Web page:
# Solving Linear Equations with Variables on Both Sides: A Step-by-Step Guide

Solving linear equations with variables on both sides is a fundamental skill in algebra that I consider essential for understanding a wide range of mathematical and real-world problems.

An equation of this sort typically looks like $ax + b = cx + d$, where $x$ is the variable you’re looking to solve for, and $a$, $b$, $c$, and $d$ represent constants.

My general strategy for tackling these equations involves a series of steps to isolate the variable on one side of the equation.

This means I’ll be adding, subtracting, multiplying, or dividing throughout to get $x$ by itself, which simplifies the equation down to something like $x = e$, with $e$ being the solution.

In dealing with these types of equations, it’s important to maintain the balance of the equation, as whatever I do to one side, I must also do to the other to preserve equality.

Sometimes, this involves combining like terms or using the distributive property to simplify each side of the equation; it’s like a mathematical dance where precision and balance are key.

Remember to check your solution by substituting it back into the original equation to ensure both sides equal out. Stay tuned as I walk you through this interesting and engaging process, sparking a light of understanding in the elegant dance of algebra.

## Steps for Solving Equations With Variables on Both Sides

When I encounter an algebraic equation with variables on both sides, my first step is to simplify each side of the equation if needed. This involves expanding expressions using the distributive property, combining like terms, and organizing the equation so it becomes easier to work with.

Here’s a breakdown in a table format:

StepAction
1. DistributeApply the distributive property to remove parentheses.
2. Combine like terms on each sideAdd or subtract like terms on both sides of the equation.
3. Get all variables on one sideUse addition or subtraction to move variables to one side.
4. Get all constants on the opposite sideMove constants to the opposite side using opposite operations.
5. Simplify the equationEnsure each side of the equation is as simplified as possible.
6. Solve for the variableDivide or multiply to solve for the variable.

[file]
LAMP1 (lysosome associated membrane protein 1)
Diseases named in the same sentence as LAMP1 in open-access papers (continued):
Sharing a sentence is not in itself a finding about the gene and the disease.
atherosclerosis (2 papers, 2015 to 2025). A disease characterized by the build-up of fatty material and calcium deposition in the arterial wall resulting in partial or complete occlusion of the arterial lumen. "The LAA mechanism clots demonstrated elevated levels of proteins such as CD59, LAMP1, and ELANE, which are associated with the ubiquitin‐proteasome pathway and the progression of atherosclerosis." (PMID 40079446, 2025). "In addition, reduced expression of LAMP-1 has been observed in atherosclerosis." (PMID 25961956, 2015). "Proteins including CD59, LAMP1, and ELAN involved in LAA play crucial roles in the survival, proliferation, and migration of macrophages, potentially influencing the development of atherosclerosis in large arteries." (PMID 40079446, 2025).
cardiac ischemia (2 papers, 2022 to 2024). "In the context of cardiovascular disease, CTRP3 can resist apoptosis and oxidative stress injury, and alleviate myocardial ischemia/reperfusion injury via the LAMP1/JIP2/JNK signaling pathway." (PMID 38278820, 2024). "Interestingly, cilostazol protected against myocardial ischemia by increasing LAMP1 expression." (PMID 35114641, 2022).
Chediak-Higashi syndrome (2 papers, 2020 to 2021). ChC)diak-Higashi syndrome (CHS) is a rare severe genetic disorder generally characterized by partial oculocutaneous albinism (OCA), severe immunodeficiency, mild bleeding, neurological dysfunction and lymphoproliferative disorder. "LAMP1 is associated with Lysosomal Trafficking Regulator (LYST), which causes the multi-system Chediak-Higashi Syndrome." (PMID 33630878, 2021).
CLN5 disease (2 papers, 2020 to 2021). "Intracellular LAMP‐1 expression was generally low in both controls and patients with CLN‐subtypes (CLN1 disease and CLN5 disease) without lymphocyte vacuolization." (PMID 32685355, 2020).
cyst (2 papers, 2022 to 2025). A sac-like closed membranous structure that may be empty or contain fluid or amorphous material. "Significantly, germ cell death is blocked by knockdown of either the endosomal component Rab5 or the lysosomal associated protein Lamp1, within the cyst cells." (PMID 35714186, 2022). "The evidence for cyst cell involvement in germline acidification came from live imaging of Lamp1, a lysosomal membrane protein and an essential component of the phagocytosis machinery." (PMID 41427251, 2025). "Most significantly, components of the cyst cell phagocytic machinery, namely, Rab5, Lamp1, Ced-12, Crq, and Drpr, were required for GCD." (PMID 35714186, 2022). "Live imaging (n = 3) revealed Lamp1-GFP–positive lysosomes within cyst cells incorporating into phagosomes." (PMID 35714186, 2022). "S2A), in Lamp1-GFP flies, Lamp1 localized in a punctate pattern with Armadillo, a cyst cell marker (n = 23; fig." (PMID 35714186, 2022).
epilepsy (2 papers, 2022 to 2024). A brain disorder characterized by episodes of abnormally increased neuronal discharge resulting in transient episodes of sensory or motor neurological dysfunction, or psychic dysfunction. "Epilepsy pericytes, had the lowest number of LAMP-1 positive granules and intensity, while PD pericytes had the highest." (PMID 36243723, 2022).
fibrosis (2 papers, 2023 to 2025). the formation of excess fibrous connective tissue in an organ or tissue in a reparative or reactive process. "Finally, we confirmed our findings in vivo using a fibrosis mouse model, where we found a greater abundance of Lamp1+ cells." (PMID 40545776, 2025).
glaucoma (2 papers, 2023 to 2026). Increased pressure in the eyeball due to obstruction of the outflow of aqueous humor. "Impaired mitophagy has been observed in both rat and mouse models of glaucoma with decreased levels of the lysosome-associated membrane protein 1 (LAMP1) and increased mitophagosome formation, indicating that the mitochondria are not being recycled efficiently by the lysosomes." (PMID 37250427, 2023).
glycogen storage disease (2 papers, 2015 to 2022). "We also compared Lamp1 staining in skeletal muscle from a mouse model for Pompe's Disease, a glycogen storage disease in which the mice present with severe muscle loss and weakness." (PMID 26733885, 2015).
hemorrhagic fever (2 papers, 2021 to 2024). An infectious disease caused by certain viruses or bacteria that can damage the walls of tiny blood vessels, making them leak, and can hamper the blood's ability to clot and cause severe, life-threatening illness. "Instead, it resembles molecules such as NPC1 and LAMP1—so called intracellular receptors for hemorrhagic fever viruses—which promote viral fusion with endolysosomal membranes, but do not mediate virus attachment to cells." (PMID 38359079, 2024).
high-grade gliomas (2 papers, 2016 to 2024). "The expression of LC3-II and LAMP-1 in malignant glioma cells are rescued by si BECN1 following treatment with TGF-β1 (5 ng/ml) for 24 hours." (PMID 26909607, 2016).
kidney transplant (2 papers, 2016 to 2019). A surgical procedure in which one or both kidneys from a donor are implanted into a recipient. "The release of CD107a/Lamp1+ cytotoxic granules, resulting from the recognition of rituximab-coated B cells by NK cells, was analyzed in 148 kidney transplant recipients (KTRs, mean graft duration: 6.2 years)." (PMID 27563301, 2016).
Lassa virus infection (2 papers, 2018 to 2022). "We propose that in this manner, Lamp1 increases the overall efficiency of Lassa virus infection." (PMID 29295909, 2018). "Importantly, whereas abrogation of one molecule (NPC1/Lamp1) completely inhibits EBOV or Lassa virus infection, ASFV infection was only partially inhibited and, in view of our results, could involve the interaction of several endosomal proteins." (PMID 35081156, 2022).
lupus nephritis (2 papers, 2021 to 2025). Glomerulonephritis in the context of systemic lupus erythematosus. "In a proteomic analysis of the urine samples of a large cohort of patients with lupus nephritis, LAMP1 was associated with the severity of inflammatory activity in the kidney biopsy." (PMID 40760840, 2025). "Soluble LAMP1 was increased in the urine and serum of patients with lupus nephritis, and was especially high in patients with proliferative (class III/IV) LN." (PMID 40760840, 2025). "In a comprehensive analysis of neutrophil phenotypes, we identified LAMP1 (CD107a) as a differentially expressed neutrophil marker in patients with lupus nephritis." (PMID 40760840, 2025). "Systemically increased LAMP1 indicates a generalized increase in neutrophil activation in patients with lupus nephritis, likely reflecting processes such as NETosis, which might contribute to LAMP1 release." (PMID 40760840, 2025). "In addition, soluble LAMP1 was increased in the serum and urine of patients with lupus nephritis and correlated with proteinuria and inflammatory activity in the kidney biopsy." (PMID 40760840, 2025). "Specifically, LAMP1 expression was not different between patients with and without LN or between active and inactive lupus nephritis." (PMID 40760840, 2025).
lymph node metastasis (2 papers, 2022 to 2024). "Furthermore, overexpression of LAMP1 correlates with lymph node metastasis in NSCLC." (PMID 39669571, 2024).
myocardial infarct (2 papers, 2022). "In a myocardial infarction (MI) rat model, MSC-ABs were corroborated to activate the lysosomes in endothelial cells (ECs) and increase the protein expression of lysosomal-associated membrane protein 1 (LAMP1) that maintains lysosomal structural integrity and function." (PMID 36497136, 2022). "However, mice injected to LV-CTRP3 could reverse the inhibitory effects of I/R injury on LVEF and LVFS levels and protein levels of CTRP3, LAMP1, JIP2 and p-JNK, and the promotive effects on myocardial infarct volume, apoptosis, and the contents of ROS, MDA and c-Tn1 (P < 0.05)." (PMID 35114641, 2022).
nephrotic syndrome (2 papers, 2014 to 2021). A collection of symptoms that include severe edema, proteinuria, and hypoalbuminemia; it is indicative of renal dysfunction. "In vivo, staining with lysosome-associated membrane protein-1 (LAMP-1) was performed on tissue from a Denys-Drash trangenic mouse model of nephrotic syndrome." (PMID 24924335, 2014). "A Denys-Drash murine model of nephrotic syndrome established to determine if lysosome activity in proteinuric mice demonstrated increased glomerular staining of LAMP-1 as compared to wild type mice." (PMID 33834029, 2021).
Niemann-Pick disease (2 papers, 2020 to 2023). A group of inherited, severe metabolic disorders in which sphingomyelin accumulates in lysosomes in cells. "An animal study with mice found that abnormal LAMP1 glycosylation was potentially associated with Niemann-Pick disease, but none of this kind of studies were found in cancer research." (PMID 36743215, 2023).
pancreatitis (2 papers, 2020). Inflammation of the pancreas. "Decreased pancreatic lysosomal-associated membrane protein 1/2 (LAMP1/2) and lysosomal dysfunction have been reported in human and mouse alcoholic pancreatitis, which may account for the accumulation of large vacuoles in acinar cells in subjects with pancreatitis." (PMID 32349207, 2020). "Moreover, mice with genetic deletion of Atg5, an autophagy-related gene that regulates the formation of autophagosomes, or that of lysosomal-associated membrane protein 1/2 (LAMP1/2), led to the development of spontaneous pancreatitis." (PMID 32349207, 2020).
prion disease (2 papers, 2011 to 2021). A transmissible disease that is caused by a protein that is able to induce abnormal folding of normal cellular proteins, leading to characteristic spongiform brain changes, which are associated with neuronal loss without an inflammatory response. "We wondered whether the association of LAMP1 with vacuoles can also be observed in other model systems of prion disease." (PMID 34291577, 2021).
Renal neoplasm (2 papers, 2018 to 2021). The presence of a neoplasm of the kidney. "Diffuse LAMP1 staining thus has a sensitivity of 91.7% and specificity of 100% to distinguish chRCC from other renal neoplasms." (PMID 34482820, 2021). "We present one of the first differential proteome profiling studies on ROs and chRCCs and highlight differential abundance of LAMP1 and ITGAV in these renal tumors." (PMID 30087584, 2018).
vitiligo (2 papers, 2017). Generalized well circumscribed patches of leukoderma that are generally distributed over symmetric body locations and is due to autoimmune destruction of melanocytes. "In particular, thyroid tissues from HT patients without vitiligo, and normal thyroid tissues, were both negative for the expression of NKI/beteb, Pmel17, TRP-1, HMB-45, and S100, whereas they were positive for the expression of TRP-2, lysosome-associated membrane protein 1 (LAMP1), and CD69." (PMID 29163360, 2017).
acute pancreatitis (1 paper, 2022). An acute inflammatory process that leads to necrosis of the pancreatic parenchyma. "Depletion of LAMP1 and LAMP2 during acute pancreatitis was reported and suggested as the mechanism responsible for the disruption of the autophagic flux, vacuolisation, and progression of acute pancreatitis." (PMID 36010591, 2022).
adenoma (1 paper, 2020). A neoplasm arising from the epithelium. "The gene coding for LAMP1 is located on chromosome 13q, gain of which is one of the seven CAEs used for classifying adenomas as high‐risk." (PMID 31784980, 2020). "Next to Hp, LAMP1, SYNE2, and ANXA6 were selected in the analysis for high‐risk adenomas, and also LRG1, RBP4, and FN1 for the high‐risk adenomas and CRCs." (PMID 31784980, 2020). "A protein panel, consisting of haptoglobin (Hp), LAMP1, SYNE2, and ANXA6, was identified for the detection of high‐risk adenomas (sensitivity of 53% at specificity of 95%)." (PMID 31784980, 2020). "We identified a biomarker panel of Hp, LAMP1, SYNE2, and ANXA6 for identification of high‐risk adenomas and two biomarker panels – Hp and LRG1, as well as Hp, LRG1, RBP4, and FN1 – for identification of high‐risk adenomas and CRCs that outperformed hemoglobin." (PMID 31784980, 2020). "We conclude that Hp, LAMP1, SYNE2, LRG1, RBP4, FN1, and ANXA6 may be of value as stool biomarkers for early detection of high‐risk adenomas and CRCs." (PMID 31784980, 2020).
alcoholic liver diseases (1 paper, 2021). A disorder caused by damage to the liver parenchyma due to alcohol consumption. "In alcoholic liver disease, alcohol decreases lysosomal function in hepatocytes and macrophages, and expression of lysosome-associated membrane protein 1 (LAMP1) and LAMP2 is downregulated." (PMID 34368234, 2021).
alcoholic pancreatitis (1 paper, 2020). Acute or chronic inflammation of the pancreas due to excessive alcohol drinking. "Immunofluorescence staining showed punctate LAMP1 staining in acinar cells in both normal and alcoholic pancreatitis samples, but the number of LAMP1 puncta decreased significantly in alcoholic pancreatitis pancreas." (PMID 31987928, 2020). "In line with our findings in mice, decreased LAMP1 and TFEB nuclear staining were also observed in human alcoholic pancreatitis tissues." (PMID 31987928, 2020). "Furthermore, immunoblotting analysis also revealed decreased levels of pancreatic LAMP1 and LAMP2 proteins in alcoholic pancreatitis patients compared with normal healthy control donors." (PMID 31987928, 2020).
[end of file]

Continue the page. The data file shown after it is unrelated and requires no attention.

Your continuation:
Let’s consider the equation, $7y = 11x + 4x – 8$. I would combine the $x$ terms on the right first, getting $7y = 15x – 8$. Now, if I need $y$ on one side and $x$ on the other, I might decide to move the $x$ terms to the other side by subtracting $15x$ from both sides, resulting in $7y – 15x = -8$.

After that, if there are any coefficients attached to the variable I’m solving for, I’ll divide both sides by that coefficient. If I am solving for $y$, and the equation is $7y – 15x = -8$, I’d divide everything by 7 to isolate $y$:

$$\frac{7y}{7} – \frac{15x}{7} = \frac{-8}{7}$$ $$y – \frac{15x}{7} = \frac{-8}{7}$$

Now, if I need to solve for $y$ explicitly, I might rearrange the terms to show $y$ as a function of $x$, which would give me $y = \frac{15x}{7} – \frac{8}{7}$ as the final step.

This straightforward approach ensures the equation is balanced and leaves me with a clear solution for the variable in question.

## Solving Example Equation

When I solve equations with variables on both sides, I start by simplifying both sides separately. Let’s take the example of the linear equation $2x + 3 = x – 5$. My goal is to isolate the variable, x, on one side to find its value.

First, I use addition and subtraction properties of equality to get all the x terms on one side and the constants on the other. Subtracting x from both sides gives me $2x – x + 3 = x – x – 5$, which simplifies to $x + 3 = -5$.

Next, I apply subtraction to remove 3 from both sides, resulting in $x + 3 – 3 = -5 – 3$. Simplifying this, I get $x = -8$.

Here’s a breakdown of the steps I took in a more visual format:

ActionEquationPurpose
Start with the original equation$2x + 3 = x – 5$To begin simplification
Subtract x from both sides$x + 3 = -5$To get terms with x on one side
Subtract 3 from both sides$x = -8$To isolate the variable

After simplifying, I realize that the equation has led me to a true statement: $x = -8$ is the solution indicating the value of the variable that satisfies the equation.

It’s also important to combine like terms and utilize the distributive property appropriately if the equation were to have more complex expressions.

By performing the correct multiplication or division based on the properties of equality, I ensure the equation remains balanced and arrive at an accurate solution.

## Conclusion

Solving linear equations with variables on both sides has been a focus throughout this discussion.

I’ve demonstrated how to bring the variables to one side and the constants to the other, which often involves the use of the addition or subtraction property of equality. Remember to always perform the same operation on both sides to maintain the balance of the equation.

Once the variables are isolated, you might need to use the division property to find the variable’s value. The key to solving these equations lies in following a systematic approach: distribute, combine like terms, and isolate the variable.

For example, when presented with an equation like $3x + 7 = 2x – 5$, my first step is to eliminate the $x$ from one side by subtracting $2x$ from both sides, simplifying it to $x + 7 = -5$. Then, I isolate $x$ by subtracting $7$ from both sides, resulting in $x = -12$.

By taking these steps, I ensure that each equation is solved accurately, and the true value of the variable is revealed.

Finally, checking my work by substituting the solution back into the original equation guarantees the integrity of the results.

This methodical approach not only makes complex problems more manageable but also instills confidence in my ability to tackle similar challenges in the future.